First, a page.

she notes, the museum intends to continue research and testing to learn as much as it can about the skull’s origins and the construction of the exhibit.
One fascinating piece of history Peters did uncover was a stereoscopic image of the display from the Paris exhibition. It confirms that the rider used to be upright in the saddle instead of slumped over the Arabian camel, also known as a dromedary, as it’s displayed today. Peters and Anderson believe the rider’s position was changed to hide a hole in the dromedary’s neck that resulted from damage during its trip from New York to Pittsburgh. The museum has chosen not to repair it, Anderson says, because it would put more stress on the animal’s already dry skin.
The original pose shows a courier with power. “It gives the rider more agency,” Peters says. “He has killed one lion and there is a chance he could make it.” In contrast, the current pose makes it look as though the man might fall over and end up in the lion’s fangs.
The 1867 photograph also provides Édouard Verreaux with proper credit as creator of the exhibit. For more than a century, the museum believed it was built by his brother, Jules, also a taxidermist.
Earlier this year, Sue McLaren, collection manager for mammals, crawled into the display’s open case and took a small piece of skin from the underbelly of the two lions. “It was neat to be inside the diorama,” McLaren admits, noting the last time it was opened up and examined was in 1994. “I feel like I grew up with it. I would stand in front of it and ask, ‘Who’s going to win?’”
Using the skin, DNA tests will be conducted to see if they in fact come from Barbary lions, a subspecies of the African lion that is now extinct in the wild. Nancy Love, a technician in the Allegheny County’s Coroner’s office, brought a portable X-ray machine to the museum in order to examine the display, discovering real leg bones, feet bones, and skulls in the lions and camel, not unexpected findings, says Steve Rogers, the museum’s historian of taxidermy. Because few X-ray studies exist of large mammal displays the world over, Rogers says educated guesswork will help the museum team determine how exactly the grouping was constructed.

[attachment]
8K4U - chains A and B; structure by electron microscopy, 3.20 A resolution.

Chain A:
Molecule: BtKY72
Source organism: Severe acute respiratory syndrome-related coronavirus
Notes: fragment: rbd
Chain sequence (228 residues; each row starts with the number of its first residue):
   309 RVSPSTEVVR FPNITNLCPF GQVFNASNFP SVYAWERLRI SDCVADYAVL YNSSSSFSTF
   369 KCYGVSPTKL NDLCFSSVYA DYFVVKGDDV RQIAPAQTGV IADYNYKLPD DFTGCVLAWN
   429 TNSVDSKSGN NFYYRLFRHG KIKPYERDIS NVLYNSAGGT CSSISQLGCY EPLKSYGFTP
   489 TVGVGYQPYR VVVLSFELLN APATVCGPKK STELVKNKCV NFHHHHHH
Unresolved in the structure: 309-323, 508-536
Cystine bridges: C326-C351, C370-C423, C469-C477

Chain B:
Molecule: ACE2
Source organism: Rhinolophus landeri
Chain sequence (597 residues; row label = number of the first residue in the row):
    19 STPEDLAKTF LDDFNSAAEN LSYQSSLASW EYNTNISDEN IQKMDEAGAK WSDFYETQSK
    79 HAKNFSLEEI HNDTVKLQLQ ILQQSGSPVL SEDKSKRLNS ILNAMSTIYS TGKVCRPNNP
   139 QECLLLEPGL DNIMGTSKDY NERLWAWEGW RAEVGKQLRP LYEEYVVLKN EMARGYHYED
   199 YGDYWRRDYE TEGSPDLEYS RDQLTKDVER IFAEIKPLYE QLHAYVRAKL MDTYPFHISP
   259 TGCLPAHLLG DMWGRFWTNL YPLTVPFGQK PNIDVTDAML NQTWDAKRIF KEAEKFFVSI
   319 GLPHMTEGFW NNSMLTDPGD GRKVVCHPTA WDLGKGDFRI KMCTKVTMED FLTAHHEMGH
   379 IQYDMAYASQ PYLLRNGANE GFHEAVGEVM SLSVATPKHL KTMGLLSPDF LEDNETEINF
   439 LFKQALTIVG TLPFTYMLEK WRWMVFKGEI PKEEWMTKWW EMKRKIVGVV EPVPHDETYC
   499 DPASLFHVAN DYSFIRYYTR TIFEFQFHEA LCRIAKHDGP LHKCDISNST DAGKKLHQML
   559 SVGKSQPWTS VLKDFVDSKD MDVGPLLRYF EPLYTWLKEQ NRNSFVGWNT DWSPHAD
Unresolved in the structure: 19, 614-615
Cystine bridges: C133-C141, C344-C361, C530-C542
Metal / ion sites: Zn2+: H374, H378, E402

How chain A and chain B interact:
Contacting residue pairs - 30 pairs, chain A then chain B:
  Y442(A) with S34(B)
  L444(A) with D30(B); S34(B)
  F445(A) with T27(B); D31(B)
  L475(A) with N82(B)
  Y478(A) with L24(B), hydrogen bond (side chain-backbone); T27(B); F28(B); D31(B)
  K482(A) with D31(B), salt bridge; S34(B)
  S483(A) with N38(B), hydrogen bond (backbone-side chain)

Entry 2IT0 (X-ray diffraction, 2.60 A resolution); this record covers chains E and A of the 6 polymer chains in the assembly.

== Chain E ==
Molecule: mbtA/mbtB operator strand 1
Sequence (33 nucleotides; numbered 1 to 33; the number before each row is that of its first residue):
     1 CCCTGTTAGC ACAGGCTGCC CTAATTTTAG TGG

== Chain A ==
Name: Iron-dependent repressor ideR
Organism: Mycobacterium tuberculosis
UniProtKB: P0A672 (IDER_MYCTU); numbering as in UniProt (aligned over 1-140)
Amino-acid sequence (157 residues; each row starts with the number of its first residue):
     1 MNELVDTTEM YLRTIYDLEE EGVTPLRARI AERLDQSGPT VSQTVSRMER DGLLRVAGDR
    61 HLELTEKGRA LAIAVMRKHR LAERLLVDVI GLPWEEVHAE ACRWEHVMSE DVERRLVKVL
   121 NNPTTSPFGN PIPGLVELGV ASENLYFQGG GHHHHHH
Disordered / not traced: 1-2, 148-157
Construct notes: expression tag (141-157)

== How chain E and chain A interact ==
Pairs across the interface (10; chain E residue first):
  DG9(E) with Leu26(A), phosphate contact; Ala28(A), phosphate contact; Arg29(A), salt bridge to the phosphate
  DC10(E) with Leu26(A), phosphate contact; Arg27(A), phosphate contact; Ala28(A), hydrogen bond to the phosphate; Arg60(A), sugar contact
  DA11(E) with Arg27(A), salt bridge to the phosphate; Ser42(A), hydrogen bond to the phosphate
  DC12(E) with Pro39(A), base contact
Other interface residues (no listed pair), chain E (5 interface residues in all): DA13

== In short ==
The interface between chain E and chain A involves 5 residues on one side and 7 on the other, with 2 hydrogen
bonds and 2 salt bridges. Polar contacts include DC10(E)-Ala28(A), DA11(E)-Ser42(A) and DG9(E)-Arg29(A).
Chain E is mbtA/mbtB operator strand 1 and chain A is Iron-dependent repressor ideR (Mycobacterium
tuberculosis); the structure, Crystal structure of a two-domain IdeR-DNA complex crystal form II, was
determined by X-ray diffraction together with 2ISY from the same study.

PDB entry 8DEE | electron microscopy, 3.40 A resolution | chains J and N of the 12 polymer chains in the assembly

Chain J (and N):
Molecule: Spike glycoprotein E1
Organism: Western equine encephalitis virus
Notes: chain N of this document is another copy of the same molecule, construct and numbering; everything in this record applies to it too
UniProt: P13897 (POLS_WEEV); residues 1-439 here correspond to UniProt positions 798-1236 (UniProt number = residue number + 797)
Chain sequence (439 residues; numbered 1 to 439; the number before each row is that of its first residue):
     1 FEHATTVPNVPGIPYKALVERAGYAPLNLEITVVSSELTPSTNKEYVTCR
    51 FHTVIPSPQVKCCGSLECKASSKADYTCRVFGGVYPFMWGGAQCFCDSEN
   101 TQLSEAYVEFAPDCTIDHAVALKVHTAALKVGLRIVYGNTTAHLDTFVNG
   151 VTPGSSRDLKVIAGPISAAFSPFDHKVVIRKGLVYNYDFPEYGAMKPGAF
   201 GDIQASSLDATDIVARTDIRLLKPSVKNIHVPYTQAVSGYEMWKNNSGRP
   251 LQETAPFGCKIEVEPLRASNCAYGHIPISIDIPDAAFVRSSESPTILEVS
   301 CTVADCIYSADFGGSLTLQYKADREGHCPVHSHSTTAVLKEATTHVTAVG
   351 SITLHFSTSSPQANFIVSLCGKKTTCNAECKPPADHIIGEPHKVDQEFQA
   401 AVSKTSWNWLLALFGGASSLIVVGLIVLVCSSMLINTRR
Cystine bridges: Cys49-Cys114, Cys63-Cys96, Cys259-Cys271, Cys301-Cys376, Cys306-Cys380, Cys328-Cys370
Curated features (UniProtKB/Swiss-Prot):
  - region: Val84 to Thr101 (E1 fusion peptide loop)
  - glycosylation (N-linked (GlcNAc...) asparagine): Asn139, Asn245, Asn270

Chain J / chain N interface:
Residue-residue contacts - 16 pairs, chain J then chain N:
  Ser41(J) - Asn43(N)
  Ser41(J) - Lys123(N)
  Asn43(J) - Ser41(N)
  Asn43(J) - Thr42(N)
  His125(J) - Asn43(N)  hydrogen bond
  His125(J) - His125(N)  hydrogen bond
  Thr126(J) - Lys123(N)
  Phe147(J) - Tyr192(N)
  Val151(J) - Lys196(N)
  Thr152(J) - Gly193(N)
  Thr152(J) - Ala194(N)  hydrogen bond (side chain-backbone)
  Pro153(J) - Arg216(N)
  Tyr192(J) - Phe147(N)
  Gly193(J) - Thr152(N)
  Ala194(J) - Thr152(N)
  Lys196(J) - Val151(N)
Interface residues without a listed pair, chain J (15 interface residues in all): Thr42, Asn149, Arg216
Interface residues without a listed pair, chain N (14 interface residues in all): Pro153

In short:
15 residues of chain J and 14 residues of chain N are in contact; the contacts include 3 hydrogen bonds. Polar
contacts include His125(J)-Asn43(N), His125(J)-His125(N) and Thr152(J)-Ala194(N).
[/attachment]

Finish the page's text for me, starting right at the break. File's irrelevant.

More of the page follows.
Not only is the visitor favorite getting a new home, but it also has a new name: Lion Attacking a Dromedary, that better reflects the exhibit’s storyline. The change also seeks to dispel a long-held stereotype. Peters says the rider misrepresents an Arab from North Africa, which is common in 19th-century art. One clue is the wardrobe. “It’s close enough that you think it’s true,” she says. “But the clothing comes from different groups of people, [Tuareg (Berber) and Arab].”
Even the display’s landscape—a desert scene with no culture and violent drama—fits into a colonized view of North Africa. To help break down the stereotype, Peters hopes to have a member of the local Arab or Islamic community participate in a January symposium, providing insight on how art has perpetuated falsehoods about Arabs. “So many of our stereotypes come through visual means,” she notes.
The symposium will also feature scholars from the University of Pittsburgh and staff from both the art and natural history museums, discussing taxidermy and restoration of the exhibit.
Some museum visitors already received a peek into the restoration process, watching Anderson at work in full view of the public. While brushing off soot and documenting observations, she gladly fielded questions from passersby and kept at least one careening toddler from getting a little too close to the action. “Kids just love this,” says Anderson. “It’s very exciting to play a role in the care of such an iconic piece.”